Springtime.

This weekend was dedicated to prepping our garden. Unlike established gardens, we, having moved last year at the start of summer, had to start our garden at the very beginning, by digging. Springtime in our house starts with sod removal.

This isn’t a small backyard garden. In California, I always had a 200 – 300 s.f. backyard garden. This will be my largest garden at 570 s.f. with the added challenge of being a front yard garden. My mantra is grow food, not lawn. Front yard gardens are tricky because they are exposed, accessible and open to comment from your neighbors.

Lawn. My new nemesis.
570 s.f. of sod removal.
There are options to dealing with sod than just the manual labor of removal. I solicited some quotes from local landscapers that were too pricey. I could have rented a tiller but I didn’t want the potential of weeds being propagated by tilling the front lawn into the soil. Truth be told, big reartine tillers scare me. I could have just built and placed raised beds on top of the sod but that still leaves pathways that would need mowing. No thanks. Grow food, not lawn. Grow food, not lawn. Grow food, not lawn. Stick to the mantra.

570 s.f. is just half of our front yard, the smaller half, on the northeast side. Our back yard has trees with minimal sunlight. Our front yard gets fantastic sun all day long, the perfect spot for a garden. The other half of our front yard has a future as our dwarf fruit tree mini orchard. Maybe this year, maybe not. For now, we’re just focusing on the northeast side.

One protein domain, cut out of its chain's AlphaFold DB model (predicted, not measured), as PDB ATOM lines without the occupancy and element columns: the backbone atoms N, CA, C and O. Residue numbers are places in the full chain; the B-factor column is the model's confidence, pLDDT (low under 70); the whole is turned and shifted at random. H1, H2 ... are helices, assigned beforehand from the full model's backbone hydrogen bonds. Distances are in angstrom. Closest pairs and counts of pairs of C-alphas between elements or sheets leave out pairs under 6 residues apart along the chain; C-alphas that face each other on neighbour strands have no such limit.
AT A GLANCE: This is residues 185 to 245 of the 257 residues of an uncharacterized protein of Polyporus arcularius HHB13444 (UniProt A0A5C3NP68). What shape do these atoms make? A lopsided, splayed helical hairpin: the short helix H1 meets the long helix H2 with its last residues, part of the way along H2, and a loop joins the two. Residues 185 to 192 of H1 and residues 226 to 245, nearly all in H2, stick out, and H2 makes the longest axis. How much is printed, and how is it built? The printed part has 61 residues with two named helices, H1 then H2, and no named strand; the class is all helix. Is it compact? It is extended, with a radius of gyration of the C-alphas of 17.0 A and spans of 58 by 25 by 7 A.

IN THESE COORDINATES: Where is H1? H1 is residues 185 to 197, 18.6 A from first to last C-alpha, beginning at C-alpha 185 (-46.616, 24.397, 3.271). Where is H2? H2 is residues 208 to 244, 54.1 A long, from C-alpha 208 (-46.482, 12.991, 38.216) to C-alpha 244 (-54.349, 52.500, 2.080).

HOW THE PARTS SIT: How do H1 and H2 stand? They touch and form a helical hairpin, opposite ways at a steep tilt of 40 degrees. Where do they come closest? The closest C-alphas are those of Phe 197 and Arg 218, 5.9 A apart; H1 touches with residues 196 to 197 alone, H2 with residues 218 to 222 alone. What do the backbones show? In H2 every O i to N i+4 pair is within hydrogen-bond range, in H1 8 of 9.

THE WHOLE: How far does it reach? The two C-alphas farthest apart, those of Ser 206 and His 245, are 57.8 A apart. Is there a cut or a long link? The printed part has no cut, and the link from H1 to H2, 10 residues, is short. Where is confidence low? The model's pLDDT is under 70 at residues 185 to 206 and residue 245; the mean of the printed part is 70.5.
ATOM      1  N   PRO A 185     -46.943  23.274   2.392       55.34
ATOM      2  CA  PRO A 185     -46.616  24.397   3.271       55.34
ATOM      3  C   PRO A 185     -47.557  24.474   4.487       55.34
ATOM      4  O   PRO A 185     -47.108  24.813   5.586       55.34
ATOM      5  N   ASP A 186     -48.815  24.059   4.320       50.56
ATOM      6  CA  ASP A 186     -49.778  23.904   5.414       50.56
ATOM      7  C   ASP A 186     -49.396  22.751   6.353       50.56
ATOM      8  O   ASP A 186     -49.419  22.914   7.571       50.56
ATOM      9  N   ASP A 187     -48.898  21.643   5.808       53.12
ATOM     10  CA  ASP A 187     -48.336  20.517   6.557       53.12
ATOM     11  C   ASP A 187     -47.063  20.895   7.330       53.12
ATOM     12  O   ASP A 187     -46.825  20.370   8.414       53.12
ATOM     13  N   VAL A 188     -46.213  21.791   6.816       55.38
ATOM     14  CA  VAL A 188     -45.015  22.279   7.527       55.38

Day 1, Saturday. Sunny, clear, blue skies and crisp. I made breakfast, suited up and headed out to dig. Just me, my shovel and 570 s.f. of front lawn. Only when the first wheelbarrow load was full did I realize the wheelbarrow had a flat tire. Argh! My husband came out to help and told me he’d pick up a new tire intertube when he went out in a couple of hours. Until then, he and our two older boys helped shovel sod and pile it up for two hours. Our daughter joined in the action too. We managed to clear and 11′ x 19′ space within a four hour window. I was thrilled with the help and excited with our progress. My triceps, hamstrings, shoulders and back ached! Check out this progress!

progress